I recently had the chance to review a $50,000 Honda Odyssey. OK, so it wasn’t exactly $50,000, it was like $47,000 or $48,000. But you add in taxes, and the title fee, and the dealership doc fee, and the registration fee, and whatever other fees your local municipality can come up with, and you’re over $50,000 when you walk out the door.
For a minivan.
I had to find out exactly what you get when you spend $50,000 on a minivan, so I borrowed a 2018 Honda Odyssey Elite from a viewer in Orange County, California. I think this particular viewer was shocked when I contacted him; it seems he emailed me on a bit of a lark, and he was surprised when I — a guy who reviewed a Ferrari F40 and a Porsche 918 Spyder last year — emailed to ask if I could review his minivan. But it’s not just any minivan: The Odyssey Elite is the top-end trim level, and I just had to know what’s inside a van that costs fifty grand.
And so I borrowed it from this viewer, and I found out.
The first thing I learned when I got inside the $50,000 minivan and started playing with everything is that minivans have improved almost hilariously since I was a kid in the 1990s and early 2000s and it was considered a big deal when vans got a second sliding door. The amount of technology is truly staggering — and the whole experience left me walking away thinking: This is only $50,000?
Let’s start with CabinWatch. Your kids are screaming in the back seat, and you want to turn around and see what’s got them so riled up. But you don’t want to take your eyes off the road. So there’s CabinWatch: a camera that you can bring up on the infotainment screen, which allows you to monitor the rear seats and even zoom in wherever you want. No more turning around to see which kid is doing the hitting, or the spilling, or the touching.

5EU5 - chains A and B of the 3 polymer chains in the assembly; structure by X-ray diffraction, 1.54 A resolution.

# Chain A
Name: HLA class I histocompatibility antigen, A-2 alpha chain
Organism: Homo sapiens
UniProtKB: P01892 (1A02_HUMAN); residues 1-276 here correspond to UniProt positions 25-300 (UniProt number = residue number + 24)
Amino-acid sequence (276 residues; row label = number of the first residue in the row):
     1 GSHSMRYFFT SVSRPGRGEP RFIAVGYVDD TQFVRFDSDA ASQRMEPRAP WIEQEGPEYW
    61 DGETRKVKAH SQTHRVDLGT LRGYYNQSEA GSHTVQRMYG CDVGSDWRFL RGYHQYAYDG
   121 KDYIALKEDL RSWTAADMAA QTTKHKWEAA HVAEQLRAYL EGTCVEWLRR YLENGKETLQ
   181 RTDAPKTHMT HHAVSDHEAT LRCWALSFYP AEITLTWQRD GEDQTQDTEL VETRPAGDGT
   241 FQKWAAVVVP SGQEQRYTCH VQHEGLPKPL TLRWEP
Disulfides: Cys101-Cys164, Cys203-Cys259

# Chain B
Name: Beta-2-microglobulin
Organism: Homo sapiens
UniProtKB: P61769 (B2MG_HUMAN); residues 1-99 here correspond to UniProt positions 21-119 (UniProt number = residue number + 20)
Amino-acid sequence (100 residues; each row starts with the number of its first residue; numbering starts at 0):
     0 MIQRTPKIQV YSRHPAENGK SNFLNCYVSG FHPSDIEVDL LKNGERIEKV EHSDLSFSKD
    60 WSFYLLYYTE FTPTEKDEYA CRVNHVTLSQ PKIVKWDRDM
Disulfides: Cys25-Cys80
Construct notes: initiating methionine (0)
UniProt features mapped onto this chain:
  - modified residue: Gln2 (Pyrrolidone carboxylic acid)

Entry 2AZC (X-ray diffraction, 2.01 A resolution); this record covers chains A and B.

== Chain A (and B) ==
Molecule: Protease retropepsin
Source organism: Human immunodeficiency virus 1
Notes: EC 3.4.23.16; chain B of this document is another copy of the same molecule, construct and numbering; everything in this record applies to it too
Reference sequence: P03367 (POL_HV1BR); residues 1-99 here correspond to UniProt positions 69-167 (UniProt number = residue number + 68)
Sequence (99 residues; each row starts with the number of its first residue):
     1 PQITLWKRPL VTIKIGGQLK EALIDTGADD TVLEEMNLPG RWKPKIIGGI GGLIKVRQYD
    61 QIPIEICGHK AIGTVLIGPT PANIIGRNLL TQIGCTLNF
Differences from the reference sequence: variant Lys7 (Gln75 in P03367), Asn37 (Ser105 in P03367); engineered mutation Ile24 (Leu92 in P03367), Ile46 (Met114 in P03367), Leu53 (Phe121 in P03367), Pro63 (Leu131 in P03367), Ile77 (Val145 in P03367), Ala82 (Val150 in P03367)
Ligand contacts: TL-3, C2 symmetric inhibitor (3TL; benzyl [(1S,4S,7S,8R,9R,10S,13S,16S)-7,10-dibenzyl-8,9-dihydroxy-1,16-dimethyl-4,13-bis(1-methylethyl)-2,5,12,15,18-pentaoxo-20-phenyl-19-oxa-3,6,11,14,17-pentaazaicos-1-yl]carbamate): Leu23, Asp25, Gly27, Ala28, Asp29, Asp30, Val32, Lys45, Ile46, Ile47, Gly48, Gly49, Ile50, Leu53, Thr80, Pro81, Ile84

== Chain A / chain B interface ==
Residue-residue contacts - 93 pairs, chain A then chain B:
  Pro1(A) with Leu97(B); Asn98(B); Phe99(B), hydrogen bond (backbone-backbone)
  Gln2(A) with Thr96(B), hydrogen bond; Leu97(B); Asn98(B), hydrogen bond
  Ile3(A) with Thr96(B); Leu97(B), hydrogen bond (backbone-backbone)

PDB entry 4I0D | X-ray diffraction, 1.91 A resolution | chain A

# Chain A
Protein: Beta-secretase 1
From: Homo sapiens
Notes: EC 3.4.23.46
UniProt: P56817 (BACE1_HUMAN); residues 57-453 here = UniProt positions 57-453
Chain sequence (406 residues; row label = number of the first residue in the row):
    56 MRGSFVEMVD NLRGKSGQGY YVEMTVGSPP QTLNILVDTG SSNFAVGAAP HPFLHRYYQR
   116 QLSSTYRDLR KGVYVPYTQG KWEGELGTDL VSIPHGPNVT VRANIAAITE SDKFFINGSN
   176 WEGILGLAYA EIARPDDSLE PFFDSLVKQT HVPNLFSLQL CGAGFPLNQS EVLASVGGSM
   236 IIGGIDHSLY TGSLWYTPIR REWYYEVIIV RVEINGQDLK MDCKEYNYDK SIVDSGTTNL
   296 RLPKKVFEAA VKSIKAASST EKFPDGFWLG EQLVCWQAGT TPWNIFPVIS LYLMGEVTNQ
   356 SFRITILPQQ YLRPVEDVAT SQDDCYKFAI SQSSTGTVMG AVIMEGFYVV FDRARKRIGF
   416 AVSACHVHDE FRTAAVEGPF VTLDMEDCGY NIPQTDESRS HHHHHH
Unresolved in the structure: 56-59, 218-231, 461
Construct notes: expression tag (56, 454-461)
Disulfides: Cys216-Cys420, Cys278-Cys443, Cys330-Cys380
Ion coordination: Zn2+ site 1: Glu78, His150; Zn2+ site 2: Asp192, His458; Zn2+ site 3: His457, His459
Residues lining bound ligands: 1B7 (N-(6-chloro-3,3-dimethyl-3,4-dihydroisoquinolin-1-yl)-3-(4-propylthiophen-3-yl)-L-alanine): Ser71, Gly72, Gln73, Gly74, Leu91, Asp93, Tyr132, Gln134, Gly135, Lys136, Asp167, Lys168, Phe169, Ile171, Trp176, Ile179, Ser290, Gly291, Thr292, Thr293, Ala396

But you still have to turn around to tell them to knock it off, right? Ehh … no. There’s also CabinTalk. CabinTalk is a microphone system with a speaker in the rear of the van; activate it and you can whisper while you’re driving down the street and your third-row passengers will hear you perfectly. No more yelling at your kids to knock it off. Now you can yell into a microphone.
And it goes so far beyond that stuff. The second-row seats don’t just move forward and backward — you can move them side-to-side. Uninstalling the middle seat in the second row takes 10 seconds. Dropping the third row takes three seconds. There are something like 15 cupholders inside the van, and four different ways to open the power-sliding doors. The infotainment system is so laughably configurable that you can set it to give you the time as if you’re in Nuuk, Greenland — and you can set the automatic headlights and ambient interior lighting at different sensitivities, so one can turn on at the first hint of dusk and the other can wait to turn on until it’s fully dark. And, of course, there’s the HondaVac: a built-in vacuum cleaner inside the cargo area that can reach all the way to the front if you need it to. It has attachments. It’s incredibly easy to operate.
All of this is absolutely amazing, and the 2018 Odyssey Elite is certainly the most practical car I’ve ever driven, personally. Unfortunately, it’s not exactly the most exciting: It drives like you’d expect a minivan to, with better acceleration than you might expect, but the typical body roll and the numb steering and the high center of mass. It’s no sports car, or even a fun car, even though it has a relatively stout 280 horsepower.
Still, that’s not why you buy an Odyssey. And you don’t buy it for the interior materials, either — surprisingly, they’re not all that nice, especially for fifty grand. But they’re durable. And the Odyssey is practical, and simple, and convenient. It may just be the most practical, and simple, and convenient vehicle in the entire car industry.
Yes, it’s still $50,000. For a minivan. But it’s a completely new world from the minivans I rode in when I was a kid. And if you’re a parent with a couple of children, I strongly suspect that no matter how much you love driving, no matter how much you prefer the look of an SUV, no matter how much you swear you won’t end up in a minivan … you’ll watch my video about the Odyssey and you’ll be just a little jealous. Those features are really, really nice. Find a Honda Odyssey for sale
Doug DeMuro is an automotive journalist who has written for many online and magazine publications. He once owned a Nissan Cube and a Ferrari 360 Modena. At the same time.